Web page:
In Turkey and previous to that the Ottoman Empire, at least as early as the 16ᵗʰ century – 20ᵗʰ century, various units of length of the cubit type. In theory, they became obsolete when Turkey adopted the metric system in 1934; in fact, some use continued.
The longest is the builder’s cubit, the mi‘mār arşını, a unit of length used in architecture, = 24 parmaks = 240 ḫaṭṭ, approximately 75.774 centimeters¹ (approximately 29.8 inches). It was fixed by Selim III, who ruled from 1789 to 1807. A measurement of his standard in 1869, on the first adoption of the metric system, gave a value of 75.8 cm.
Prior to Selim this unit varied considerably. Özdural² identifies three: “72.1 cm around 1520, 73.4 cm in the fourth quarter of the sixteenth century, and 76.4 cm in the third quarter of the eighteenth century”.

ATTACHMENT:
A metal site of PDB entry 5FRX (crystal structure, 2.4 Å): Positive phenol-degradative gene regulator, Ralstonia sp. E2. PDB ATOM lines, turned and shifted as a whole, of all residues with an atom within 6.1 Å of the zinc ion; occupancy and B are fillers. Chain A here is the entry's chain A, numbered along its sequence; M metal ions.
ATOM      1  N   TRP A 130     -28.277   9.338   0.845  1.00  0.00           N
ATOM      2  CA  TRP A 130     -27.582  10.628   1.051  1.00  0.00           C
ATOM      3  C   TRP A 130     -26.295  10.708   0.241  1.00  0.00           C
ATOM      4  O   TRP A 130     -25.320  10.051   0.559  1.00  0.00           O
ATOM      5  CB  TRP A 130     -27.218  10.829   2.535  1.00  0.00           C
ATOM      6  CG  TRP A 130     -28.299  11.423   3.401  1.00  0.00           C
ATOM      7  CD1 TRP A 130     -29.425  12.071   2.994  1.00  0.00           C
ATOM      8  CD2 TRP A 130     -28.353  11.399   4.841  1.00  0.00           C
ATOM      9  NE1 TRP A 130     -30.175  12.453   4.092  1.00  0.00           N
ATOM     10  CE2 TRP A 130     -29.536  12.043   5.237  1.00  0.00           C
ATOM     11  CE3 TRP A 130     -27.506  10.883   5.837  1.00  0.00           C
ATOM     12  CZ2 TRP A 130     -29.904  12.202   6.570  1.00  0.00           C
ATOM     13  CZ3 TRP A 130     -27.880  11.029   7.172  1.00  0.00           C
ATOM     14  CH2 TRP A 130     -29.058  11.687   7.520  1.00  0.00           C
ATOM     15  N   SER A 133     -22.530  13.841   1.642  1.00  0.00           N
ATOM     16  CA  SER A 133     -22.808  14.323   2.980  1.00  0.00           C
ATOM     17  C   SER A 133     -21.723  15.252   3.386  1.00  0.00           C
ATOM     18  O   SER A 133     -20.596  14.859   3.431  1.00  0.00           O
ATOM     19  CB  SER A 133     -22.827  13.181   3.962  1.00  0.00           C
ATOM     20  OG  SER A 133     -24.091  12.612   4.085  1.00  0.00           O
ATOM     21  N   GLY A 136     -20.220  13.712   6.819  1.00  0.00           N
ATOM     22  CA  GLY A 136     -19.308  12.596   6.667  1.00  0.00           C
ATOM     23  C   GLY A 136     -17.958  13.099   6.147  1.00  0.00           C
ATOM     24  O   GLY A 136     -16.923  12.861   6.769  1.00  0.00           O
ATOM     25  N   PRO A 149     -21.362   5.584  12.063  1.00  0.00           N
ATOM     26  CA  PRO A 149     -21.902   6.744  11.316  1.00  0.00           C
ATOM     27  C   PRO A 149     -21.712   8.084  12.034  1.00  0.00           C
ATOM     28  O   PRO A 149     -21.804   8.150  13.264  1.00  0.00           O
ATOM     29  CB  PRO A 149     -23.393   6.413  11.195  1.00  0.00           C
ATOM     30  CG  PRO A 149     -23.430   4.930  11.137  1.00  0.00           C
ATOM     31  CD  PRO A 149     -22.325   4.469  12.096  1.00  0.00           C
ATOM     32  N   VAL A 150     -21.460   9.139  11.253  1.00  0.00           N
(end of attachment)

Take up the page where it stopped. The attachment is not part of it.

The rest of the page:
1. United Nations, 1966. UN 1955, reports it as 78.8 cm (31.0 inches), which is probably a typographical error for 75.8.
2. Alpay Özdural.
Sinan's Arşin: A survey of Ottoman architectural metrology.
Muqarnas, vol. 15 (1998).
The çarşı arşını is a unit of length used for measuring textiles, approximately 68 centimeters (about 26.8 inches). (United Nations, 1966)
Sorry. No information on contributors is available for this page.
Copyright © 1998-2002 Sizes, Inc. All rights reserved.
Last revised: 28 December 2002.